Ask Briana Mingus about the semester she spent in London in 2012, and she’ll say what a lot of Elmhurst students say about their time abroad: that it was one of the great experiences of her life.
But as a student worker in the College’s International Education program whose job includes assessing how students learn from experiences in other countries, she will also admit that her answer isn’t quite good enough.
“We want to delve a little deeper,” says Mingus, a senior political science major from Moweaqua, Illinois. “We hear so often that it was a great experience, and that’s always good to hear, but we want to know why it was so great. It’s different for every student.”
To help answer that question, Elmhurst’s International Education program, part of the Center for Professional Excellence, has been asking students to get specific about their studies abroad. The aim of the multiyear effort is to learn more precisely how studying abroad benefits students. So students are asked to write essays and submit photographic journals based on their overseas experiences. They also complete a standardized assessment called the Global Perspective Inventory that seeks to measure students’ cognitive, intrapersonal and interpersonal development. Taken together, these assessment tools translate student experiences into data that reflect the role studying abroad plays in students’ growth.
“We get lots of anecdotal evidence about the impact of studying abroad, but this gives us another, objective way of assessing,” said Wally Lagerwey, Elmhurst’s director of international education. “This allows us to point to concrete data that indicate exactly how students learn and what they learn.” Such tangible data, he said, helps convince students of the benefits of studying abroad. It also helps build support for international education.
Mingus has been assisting Lagerwey and Alice Niziolek, associate director of international education, on the student-assessment project. She presented some of the results of the research at the national conference of Alpha Mu Gamma, the foreign-language honor society, at Elmhurst in September. Among the findings: Students who completed the Global Perspective Inventory both before and after studying abroad improved their scores in several areas having to do with social interactions and self-understanding. Student essays were revealing, too. Mingus said that of 159 students who submitted essays between 2006 and 2012, 85 percent mentioned that they gained insights into other cultures, and 65 percent touched on relationships forged during their time abroad.
The finding that students learn from their time abroad came as no surprise to Mingus. Her own experience in London has turned her into a determined advocate for international study. While studying in London through an Arcadia University Abroad program, Mingus worked as an intern in the office of Roberta Blackman Woods, a Labour Party member of the British Parliament representing the northern city of Durham. Mingus’s internship duties included responding to correspondence from constituents and other administrative and research projects. She also found time to attend Prime Minister’s Questions, the weekly spectacle in which the opposing Parliamentary parties engage in often-heated verbal battle.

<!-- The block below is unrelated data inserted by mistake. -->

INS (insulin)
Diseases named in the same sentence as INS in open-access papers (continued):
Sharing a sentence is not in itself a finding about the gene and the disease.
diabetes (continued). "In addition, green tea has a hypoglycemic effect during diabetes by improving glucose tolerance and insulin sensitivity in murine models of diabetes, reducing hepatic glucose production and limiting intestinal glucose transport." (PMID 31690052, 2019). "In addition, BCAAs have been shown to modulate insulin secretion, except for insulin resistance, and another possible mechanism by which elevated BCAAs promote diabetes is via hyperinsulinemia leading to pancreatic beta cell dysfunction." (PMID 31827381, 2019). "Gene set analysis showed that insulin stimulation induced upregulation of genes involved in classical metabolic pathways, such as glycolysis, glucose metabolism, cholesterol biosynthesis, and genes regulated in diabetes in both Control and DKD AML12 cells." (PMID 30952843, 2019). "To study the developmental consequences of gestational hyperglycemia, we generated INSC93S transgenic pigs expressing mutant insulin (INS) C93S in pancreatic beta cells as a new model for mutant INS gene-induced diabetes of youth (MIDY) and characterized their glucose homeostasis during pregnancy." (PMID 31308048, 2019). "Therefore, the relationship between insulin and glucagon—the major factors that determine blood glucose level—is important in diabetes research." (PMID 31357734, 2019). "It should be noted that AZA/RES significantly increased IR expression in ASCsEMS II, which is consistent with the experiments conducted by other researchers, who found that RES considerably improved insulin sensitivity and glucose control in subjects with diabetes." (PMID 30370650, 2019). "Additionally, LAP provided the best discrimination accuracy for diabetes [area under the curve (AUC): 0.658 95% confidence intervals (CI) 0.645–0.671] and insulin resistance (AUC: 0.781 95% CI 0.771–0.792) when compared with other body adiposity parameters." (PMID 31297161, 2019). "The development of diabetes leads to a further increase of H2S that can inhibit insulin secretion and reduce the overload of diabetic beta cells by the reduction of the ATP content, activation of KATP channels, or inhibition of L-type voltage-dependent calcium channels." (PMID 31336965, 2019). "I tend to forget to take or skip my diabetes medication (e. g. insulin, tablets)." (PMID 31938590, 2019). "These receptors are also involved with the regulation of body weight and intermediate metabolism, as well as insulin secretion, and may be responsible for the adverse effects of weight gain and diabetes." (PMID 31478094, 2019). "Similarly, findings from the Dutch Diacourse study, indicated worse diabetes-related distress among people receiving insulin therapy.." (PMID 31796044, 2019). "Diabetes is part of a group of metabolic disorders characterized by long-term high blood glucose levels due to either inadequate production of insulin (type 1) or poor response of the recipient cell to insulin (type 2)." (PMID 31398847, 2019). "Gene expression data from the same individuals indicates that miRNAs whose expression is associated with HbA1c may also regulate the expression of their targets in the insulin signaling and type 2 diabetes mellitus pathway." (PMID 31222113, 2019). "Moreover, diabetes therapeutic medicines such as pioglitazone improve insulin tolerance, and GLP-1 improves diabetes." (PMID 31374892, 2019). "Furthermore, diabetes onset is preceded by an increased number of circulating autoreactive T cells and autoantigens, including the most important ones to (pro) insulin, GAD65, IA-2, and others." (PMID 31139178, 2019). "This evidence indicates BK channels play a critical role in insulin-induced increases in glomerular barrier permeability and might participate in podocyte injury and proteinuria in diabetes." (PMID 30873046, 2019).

She called her internship “just perfect for someone interested in international politics.” After graduation, Mingus will serve in the Peace Corps, possibly in Cameroon, where she would work on health education projects. She hopes eventually to attend law school and is interested in focusing on international law.
In London, Mingus learned first-hand that studying in another country can broaden a student’s global perspective. “London is a true global melting pot,” she said. “For someone like me from a small town in Illinois, it was fantastic to find myself among all these millions of people from all over the world. I got to see an amazing culture and to see what kinds of problems citizens there are facing and how they are trying to solve them.”
Part of Mingus’s job in the CPE includes spreading the word about the benefits of studying abroad. She visits First-Year Seminar classes to talk about international opportunities and hosts monthly study-abroad workshops for students.
Lagerwey said Mingus’s role as a study-abroad ambassador is an important one.
“As a student, she has real credibility with other students,” he said. “She has a connection with other students when it comes to their concerns and questions because she has been there.”
Mingus tells students that studying abroad may be more affordable than they think and encourages them to explore the possibilities. She advises students to study abroad for a full semester, if possible, in part because semester-long experiences are often easier to finance than January Term or summer trips. “And you will get a fuller cultural experience,” she says. “I tell them to start planning and start saving.”
Her hope is that every Elmhurst student can have the kind of study-abroad experience she had.
“I’m so passionate about studying abroad,” she said. “It was a great experience for me, and I think every student should do it.”